How Technology Has Affected Traditional Teaching

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This post originally appeared on A Platform for Good – a project of the Family Online Safety Institute designed to help parents, teachers and teens to connect, share, and do good online.

While much is different in the field of Education, many would argue that sound pedagogy has not changed, but rather evolved. The foundation of what was good teaching in the past remains good teaching in the present, and will continue to be good teaching in the future. In the best case scenario, sound pedagogy and technology are being combined to support the achievement of our students.

I would like to focus on three examples of effective pedagogy: Collaboration, Creation, and Authenticity, and explore how technology might enhance the practice.

Collaboration

It is widely accepted pedagogy that most students, and adults as well, learn best when collaborating with others. This does not mean that some individuals prefer to work on their own. Sugata Mitra has done a great deal of research in India and elsewhere supporting the notion that children can do anything when they have access to technology and they work together. Technology can support the practice of collaboration in ways that were never possible before. Applications such as Google DocsTitanPadPadlet, and an ever growing list of others allow users to collaborate on documents, spreadsheets, brainstorms, presentations, and more from their own connected device. In most cases, all that is required is a free account and an Internet connection. Therefore the technology allows collaboration to continue beyond the confines of the classroom and the school day.

Creation/Creativity

Traditional pedagogy would declare that ‘Learning’ is best as a verb. Learning needs to be active, not passive. The idea of having students learn through doing is older than formal schooling itself. The students we have in our schools today are the Create Generation; they would rather be making something to communicate their thinking rather than other methods of assessment like tests or worksheets. Technology has the ability to provide many new and innovative ways for students to use their creativity to show what they know. Apps such as EducreationsVoicethreadExplain EverythingHaiku DeckiMovie, and Puppet Pals allow students to create a product for an intended audience to share what they think and know.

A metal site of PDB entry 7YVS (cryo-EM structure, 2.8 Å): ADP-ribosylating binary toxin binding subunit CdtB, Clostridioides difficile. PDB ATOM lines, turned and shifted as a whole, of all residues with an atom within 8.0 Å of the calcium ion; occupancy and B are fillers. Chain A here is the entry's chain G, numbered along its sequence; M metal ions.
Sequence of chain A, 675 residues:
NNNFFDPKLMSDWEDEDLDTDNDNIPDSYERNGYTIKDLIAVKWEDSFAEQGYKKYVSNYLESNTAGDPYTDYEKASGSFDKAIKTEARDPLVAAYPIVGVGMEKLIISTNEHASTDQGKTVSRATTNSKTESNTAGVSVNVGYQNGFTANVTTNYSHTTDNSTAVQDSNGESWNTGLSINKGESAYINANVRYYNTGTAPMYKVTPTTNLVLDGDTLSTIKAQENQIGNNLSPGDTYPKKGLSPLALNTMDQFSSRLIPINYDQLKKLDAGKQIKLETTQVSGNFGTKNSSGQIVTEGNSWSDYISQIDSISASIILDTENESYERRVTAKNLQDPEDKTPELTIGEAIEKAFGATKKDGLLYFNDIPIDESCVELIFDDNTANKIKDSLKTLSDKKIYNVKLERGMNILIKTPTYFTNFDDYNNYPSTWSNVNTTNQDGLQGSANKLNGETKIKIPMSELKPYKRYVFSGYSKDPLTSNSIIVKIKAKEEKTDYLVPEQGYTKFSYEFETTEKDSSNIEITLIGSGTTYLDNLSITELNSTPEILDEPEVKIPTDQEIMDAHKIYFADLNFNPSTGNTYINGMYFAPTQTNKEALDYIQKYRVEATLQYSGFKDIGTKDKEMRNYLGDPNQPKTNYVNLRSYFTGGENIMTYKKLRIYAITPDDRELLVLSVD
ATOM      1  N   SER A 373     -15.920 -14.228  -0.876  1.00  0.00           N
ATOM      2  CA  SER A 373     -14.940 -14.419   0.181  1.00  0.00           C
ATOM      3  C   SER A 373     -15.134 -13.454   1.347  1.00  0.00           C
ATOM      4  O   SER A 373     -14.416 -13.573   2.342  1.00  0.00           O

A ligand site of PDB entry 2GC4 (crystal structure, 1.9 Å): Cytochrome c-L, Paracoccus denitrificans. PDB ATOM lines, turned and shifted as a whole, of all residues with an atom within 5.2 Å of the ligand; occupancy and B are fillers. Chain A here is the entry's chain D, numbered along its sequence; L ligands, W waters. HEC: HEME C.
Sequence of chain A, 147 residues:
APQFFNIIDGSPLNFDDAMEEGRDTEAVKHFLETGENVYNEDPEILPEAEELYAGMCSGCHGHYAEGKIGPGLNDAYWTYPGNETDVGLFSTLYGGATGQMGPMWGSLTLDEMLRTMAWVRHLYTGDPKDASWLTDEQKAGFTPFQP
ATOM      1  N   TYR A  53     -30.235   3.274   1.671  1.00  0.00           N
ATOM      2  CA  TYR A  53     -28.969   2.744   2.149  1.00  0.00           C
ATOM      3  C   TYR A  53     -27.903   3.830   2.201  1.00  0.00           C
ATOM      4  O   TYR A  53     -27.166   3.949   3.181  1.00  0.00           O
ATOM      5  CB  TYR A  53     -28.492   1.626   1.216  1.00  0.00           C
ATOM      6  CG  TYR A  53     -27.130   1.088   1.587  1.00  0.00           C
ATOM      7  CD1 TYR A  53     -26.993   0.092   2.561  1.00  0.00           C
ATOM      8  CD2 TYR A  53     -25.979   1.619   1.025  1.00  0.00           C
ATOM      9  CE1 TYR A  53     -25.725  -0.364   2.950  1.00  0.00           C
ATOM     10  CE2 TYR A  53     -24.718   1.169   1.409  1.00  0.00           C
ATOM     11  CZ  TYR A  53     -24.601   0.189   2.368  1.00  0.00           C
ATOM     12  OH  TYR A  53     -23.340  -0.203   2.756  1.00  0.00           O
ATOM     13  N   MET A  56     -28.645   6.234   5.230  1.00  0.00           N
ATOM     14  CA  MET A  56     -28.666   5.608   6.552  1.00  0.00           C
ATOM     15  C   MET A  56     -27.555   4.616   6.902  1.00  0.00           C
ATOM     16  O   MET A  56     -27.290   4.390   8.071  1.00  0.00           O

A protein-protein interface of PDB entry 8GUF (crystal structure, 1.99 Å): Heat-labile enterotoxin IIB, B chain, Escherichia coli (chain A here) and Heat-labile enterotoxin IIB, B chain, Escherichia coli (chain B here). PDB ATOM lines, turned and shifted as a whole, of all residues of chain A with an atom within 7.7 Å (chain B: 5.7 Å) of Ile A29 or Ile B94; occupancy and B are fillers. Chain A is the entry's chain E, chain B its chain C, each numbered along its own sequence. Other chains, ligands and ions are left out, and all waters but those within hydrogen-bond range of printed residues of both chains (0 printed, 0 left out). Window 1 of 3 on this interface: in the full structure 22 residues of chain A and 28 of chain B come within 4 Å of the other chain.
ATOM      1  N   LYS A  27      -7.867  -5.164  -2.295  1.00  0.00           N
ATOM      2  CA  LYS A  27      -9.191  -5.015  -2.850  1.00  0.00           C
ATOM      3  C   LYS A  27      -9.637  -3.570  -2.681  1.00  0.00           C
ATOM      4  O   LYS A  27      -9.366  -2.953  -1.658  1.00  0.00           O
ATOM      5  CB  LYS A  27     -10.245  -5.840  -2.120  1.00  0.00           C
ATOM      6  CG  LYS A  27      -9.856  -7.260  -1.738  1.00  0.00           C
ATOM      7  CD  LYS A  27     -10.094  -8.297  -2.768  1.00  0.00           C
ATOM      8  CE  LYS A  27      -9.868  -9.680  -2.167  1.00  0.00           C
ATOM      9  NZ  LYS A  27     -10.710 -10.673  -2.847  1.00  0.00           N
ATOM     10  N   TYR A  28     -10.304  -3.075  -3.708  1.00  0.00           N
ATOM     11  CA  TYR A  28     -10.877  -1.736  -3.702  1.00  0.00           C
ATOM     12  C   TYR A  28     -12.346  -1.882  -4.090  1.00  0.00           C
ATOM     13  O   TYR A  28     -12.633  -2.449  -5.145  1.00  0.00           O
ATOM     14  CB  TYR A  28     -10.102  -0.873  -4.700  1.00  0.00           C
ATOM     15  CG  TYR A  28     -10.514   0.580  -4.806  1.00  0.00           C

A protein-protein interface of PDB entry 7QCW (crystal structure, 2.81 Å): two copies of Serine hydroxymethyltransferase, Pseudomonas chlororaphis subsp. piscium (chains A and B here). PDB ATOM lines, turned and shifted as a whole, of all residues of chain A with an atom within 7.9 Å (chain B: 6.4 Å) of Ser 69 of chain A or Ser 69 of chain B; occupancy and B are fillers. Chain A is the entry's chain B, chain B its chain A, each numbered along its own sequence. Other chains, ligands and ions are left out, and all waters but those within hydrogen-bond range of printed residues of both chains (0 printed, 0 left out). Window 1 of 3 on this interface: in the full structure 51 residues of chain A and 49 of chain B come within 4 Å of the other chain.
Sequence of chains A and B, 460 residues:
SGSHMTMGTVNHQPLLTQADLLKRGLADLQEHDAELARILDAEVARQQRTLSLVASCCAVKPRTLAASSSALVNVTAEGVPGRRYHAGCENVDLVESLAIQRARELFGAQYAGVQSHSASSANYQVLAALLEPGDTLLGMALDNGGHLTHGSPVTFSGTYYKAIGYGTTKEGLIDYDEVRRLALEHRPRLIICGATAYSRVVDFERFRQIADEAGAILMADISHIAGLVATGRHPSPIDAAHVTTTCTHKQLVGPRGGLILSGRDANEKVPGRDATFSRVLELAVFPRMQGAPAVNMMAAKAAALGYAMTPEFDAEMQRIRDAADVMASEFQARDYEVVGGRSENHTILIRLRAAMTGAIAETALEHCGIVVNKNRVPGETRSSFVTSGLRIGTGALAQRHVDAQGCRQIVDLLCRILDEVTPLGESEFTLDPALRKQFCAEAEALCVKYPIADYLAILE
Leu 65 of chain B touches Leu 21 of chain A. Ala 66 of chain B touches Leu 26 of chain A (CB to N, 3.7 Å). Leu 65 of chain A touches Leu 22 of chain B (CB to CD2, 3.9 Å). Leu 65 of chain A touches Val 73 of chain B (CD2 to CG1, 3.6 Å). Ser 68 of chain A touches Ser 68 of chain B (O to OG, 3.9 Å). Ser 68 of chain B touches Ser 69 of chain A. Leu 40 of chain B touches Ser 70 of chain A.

Blogging in the classroom is also a great way to allow students the opportunity to create. Blogs can be formal and structured or a more informal venue for students to share their thoughts, their interests, and their learning journey. Blogs are also an ideal venue for a Student Learning Portfolios, which can follow them from year to year chronicling their learning. A few great platforms include Kidblog and WordPress.

Authenticity

Traditionally, teachers would invite guests into their classrooms to speak with their students. Both students and teachers alike enjoy guests in the classroom. Teachers like that they can provide content and experiences from an expert in a field for their students, and students appreciate having a new voice and perspective from which to learn. Transcending both points of view is the idea of authenticity and real world connections. While I believe we should continue to invite guests into our classrooms, technology can help us enhance this practice. Applications such as Skype and Google Hangout allow our students the opportunity to connect with experts from around the world. For example, think of the student impact of Skyping with the author of the book you just read.

Technology is ubiquitous and will certainly play a big role in the lives of our students. We need to remember, though, that technology is only beneficial if it supports sound pedagogy and allows our students to do things they could not previously do. We all need to remember that it is not, and never has been, just about the tech.

Please continue the learning by leaving a comment!

Cover image courtesy of Flickr

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About mitchchampagne

I am a husband of one, and a father of three. I am am elementary teacher for the Peterborough, Victoria, Northumberland & Clarington Catholic District School Board and a part-time Faculty member at the School of Education and Professional Learning, Trent University.
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